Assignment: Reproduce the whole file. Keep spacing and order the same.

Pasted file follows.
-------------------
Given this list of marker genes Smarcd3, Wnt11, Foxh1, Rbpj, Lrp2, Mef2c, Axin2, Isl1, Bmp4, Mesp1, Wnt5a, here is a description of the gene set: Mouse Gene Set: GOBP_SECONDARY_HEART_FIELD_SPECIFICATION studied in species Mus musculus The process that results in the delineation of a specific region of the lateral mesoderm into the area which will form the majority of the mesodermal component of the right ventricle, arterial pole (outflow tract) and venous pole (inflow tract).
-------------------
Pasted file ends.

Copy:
Given this list of marker genes Smarcd3, Wnt11, Foxh1, Rbpj, Lrp2, Mef2c, Axin2, Isl1, Bmp4, Mesp1, Wnt5a, here is a description of the gene set: Mouse Gene Set: GOBP_SECONDARY_HEART_FIELD_SPECIFICATION studied in species Mus musculus The process that results in the delineation of a specific region of the lateral mesoderm into the area which will form the majority of the mesodermal component of the right ventricle, arterial pole (outflow tract) and venous pole (inflow tract).